Not all kids can safely walk or ride their bikes to school because there are no designated crosswalks, no funds for staff to arrive early enough to have crossing guards, and no infrastructure changes to slow down driving speeds, no sidewalks, or inconsistent sidewalks.

    Washington County did a traffic count at the main intersection near our new school this fall, and they said that the number of cars were not high enough to install a stop sign, traffic light, or decrease the speed limit by 5-10 mph in order to establish a 20 mph school speed zone. Wash Co's report also said that lowering the speed limit in this stretch of roadway could cause more accidents.

    Washington County also said that there would have to be at least 5 traffic accidents at this intersection within 12 months to do anything about the current infrastructure and intersection. Great! Let's have something bad happen before we do anything about it!

    I made the naive assumption that since plans to build a K-5 school were in the works for years, that Washington County, the school district, and other players, would have thought about this issue well before the doors opened up. Not only as a safety issue, but as a way to encourage walking, biking, and to combat obesity.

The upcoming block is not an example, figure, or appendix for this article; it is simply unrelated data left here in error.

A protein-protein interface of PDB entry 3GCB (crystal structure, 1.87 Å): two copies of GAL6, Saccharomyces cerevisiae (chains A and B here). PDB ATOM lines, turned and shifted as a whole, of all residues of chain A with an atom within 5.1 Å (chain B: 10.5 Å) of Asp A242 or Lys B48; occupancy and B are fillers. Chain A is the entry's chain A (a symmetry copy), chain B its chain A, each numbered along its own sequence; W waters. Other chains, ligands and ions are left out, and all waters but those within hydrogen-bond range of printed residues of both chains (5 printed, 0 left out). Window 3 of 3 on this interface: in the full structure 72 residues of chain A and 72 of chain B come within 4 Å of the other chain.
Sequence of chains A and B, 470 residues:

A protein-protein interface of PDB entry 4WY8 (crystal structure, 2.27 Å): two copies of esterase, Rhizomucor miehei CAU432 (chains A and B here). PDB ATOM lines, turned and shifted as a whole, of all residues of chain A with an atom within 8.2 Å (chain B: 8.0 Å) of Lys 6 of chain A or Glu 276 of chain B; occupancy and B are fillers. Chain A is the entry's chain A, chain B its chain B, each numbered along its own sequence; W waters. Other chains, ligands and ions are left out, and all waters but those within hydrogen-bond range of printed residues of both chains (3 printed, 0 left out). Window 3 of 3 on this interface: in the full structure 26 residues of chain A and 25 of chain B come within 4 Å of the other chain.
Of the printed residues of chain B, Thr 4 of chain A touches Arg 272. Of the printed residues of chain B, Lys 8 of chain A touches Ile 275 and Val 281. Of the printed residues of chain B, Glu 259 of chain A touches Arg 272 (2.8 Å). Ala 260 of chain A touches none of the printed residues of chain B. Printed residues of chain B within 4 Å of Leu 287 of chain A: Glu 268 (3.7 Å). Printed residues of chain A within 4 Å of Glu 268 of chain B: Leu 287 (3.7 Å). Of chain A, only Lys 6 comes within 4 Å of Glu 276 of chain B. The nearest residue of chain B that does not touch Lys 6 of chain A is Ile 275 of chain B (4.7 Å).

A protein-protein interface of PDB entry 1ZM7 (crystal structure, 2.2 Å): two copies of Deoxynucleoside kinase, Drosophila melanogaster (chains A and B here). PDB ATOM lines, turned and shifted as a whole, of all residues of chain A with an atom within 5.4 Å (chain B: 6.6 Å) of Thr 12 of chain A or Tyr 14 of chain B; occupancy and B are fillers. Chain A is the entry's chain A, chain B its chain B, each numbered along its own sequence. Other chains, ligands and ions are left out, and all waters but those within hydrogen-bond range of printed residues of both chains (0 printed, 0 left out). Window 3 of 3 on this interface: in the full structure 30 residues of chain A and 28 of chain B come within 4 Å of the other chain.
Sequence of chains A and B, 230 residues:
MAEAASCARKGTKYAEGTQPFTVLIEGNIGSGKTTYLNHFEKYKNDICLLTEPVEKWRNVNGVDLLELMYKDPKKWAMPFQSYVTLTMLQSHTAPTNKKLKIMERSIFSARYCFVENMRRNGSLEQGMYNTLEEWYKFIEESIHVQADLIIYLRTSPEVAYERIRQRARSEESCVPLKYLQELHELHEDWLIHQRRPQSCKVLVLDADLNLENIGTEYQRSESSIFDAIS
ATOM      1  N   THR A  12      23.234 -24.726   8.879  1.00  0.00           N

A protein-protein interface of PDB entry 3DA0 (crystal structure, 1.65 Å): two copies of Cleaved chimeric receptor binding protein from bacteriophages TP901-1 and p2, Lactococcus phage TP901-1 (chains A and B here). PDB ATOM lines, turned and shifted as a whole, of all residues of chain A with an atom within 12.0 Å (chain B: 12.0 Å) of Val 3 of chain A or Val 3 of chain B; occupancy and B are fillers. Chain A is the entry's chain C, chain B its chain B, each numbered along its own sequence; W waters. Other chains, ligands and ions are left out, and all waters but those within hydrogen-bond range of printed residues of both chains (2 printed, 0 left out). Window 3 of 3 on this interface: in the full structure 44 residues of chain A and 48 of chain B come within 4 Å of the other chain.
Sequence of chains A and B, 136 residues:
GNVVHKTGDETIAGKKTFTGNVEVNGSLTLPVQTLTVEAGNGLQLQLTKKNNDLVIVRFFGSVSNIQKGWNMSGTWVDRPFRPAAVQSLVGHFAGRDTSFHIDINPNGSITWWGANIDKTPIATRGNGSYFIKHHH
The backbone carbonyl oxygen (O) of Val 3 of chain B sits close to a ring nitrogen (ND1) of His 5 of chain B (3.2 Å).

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  • Stochelo January 20, 2010 at 7:40 am

    Elaine, Washington county's planning is as autocentric as it gets--they put much, much too much emphasis on the convenience of motorists.

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  • Jackattak January 20, 2010 at 9:08 am

    Elaine -

    What Stochelo said. You're fighting a loser's battle in that place.

    That being said, I commend you on being the underdog and hope you don't give up the fight.

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  • craig January 20, 2010 at 10:33 am

    "Safe" or "Safer" Routes? Didn't I recently read that they were proposing to change the name? I see both forms used on the Safe Routes website http://www.saferoutesinfo.org.